University of Cambridge, Centre for Business Research Working Paper Series
July 15, 2020
The unprecedented shock to the UK economy inflicted by government measures to contain the Coronavirus (COVID-19) risked plunging millions of workers into unemployment as businesses were forced to close or scale back activity. To avoid that cliff edge, and the predictable damage to both workers mental health and to the viability of the closed down businesses, the government also introduced the Coronavirus Job Retention Scheme (CJRS) that allowed for the furloughing of workers. Even so the number of people claiming benefits as unemployed has soared above two million for the first time since 1996 and others have been working significantly reduced working hours. The first and second waves of Understanding Society COVID-19 Study provide an early opportunity to examine how far these changes in employment status, work hours and involvement in furlough job retention scheme are related to the likelihood of having mental health problems, measured by 12-item General Health Questionnaire. Our findings confirm that leaving paid work is significantly related to poorer mental health, even after controlling for the household income and other factors. In contrast having some paid work and/or some continued connection to a job is better for mental health than not having any work at all. Those who remain part-time employed before and during the COVID-19, those who are involved in furlough job retention scheme or transition from full-time to part-time employment are all found to have similar levels of mental health as those who continued to work full-time. Results also show that overall women’s mental health has deteriorated much more than men’s when compared to Wave 9 (2017-2019) of Understanding Society.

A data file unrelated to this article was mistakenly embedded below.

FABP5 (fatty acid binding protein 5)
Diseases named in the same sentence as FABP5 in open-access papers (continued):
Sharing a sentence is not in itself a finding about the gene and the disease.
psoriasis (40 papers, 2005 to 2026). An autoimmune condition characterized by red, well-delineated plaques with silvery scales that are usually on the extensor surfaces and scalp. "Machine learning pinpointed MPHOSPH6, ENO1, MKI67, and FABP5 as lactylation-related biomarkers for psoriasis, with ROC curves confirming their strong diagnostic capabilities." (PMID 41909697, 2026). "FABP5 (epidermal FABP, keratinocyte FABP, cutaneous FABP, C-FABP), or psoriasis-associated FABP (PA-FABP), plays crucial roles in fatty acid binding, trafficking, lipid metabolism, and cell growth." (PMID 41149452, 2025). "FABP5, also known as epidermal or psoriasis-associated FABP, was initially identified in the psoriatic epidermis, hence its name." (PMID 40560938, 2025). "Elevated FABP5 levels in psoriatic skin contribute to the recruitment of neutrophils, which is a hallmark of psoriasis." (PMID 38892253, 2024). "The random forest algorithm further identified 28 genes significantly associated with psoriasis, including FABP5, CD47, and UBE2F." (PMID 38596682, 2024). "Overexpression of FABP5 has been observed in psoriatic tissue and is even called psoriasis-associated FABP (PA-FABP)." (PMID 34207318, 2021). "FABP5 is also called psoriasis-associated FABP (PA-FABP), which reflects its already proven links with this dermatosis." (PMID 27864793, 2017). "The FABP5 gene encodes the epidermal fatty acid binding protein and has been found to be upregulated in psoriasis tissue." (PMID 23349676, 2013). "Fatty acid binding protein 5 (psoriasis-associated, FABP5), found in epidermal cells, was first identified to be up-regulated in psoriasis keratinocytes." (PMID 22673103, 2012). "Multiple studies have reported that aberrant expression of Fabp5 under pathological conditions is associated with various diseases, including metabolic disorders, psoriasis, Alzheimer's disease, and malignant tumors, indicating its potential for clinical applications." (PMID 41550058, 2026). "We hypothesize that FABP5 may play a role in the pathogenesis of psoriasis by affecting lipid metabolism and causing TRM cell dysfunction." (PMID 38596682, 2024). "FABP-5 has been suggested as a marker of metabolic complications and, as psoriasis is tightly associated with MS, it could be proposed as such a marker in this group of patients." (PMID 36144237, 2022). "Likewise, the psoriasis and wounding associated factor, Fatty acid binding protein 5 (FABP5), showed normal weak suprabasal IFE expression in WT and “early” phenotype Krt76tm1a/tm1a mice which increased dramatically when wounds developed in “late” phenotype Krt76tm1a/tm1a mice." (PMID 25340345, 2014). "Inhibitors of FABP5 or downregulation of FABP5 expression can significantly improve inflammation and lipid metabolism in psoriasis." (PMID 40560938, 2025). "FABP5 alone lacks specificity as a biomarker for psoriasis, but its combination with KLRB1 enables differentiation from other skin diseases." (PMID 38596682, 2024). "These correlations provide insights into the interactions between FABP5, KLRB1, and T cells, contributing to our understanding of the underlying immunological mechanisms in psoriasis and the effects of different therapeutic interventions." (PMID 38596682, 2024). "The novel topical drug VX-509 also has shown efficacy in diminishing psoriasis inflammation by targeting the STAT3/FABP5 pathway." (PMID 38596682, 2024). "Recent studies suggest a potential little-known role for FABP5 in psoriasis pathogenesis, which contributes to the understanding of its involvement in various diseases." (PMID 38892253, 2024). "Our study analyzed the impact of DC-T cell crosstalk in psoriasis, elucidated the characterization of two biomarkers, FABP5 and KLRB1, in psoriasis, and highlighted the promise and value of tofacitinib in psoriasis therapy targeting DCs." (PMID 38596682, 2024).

Both short working hours and furlough job retention schemes can thus be seen to be effective protective factors against worsening mental health. However, the key issue is now how to move beyond the furlough scheme. A v-shaped bounce back is not on the horizon and many sectors will at most move into partial activity. So, the need to avoid a huge further leap in unemployment is just as vital with all the risk to mental health that that would entail. These findings point to the need to move towards sharing work around more equitably, including introducing a shorter working week for all (except in those sectors under extreme pressure) in order to minimize the risk to mental health and wellbeing if those on furlough are now pushed into unemployment.
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